Ingenious and totally absorbing
Maarten ’t Hart’s new novel The Sundial, is engrossing. It opens with the central character, Leonie Kuyper, attending the funeral of her best friend Roos Berczy, who has died of sunstroke. Leonie has always felt somewhat overshadowed by Roos. Although both were good-looking, Roos was far more striking than Leonie and a brilliant pharmacological research assistant to boot. Roos turns out to have made Leonie her sole heir, provided that she moves into Roos’ apartment and cares for her cats. Naturally she is eager to fulfill her best friend’s last wishes. Leonie, an impoverished translator, becomes the owner of a beautiful apartment, a large portfolio of common stocks, and an expensive wardrobe.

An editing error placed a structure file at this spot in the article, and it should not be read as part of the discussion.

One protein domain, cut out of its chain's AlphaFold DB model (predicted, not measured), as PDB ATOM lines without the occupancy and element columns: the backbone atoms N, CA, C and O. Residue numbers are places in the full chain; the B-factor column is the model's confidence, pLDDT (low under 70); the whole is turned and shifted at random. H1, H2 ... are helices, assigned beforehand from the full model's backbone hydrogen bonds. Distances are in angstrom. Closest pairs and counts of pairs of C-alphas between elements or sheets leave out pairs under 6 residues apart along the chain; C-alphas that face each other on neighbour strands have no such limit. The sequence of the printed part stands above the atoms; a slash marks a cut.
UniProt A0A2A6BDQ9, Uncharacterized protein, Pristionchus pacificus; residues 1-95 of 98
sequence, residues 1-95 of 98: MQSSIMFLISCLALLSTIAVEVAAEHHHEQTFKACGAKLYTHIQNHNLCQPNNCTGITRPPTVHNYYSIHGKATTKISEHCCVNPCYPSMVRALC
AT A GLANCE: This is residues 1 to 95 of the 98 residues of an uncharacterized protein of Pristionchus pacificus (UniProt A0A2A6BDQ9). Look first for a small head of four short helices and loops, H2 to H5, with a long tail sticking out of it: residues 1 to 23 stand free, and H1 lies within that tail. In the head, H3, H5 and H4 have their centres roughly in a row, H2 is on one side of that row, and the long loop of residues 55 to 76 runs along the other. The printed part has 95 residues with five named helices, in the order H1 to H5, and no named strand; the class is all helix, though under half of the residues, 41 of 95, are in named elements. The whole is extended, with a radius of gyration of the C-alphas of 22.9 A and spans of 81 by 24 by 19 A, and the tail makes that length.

Gradually Leonie assumes Roos’ identity. By wearing her clothes and make-up, she begins to resemble her deceased friend ever more closely. Partly as a result, Roos’ past starts to crowd in on Leonie. There are telephone calls from and later meetings with Fred, a construction worker, who can’t believe that Roos died a natural death. Questions arise that demand answers. What brought the elegant Roos into contact with Fred and his friends? How could such a sun worshipper have died of sunstroke? Her curiosity piqued, Leonie starts looking for answers and reveals herself to be a first-rate detective. ’t Hart casually increases the tension by expanding the riddles. Was Roos, a chemist, involved in the manufacture of the illegal drug Ecstasy? But Leonie is also confronted with the possibility that Roos had information about the falsification of research findings and might have been murdered by a colleague. And then there’s the riddle of exactly how Roos died. In the meantime the murderer, alarmed by Leonie’s detective work, swings into action – and a startling denouement follows. The Sundial is ingenious and totally absorbing.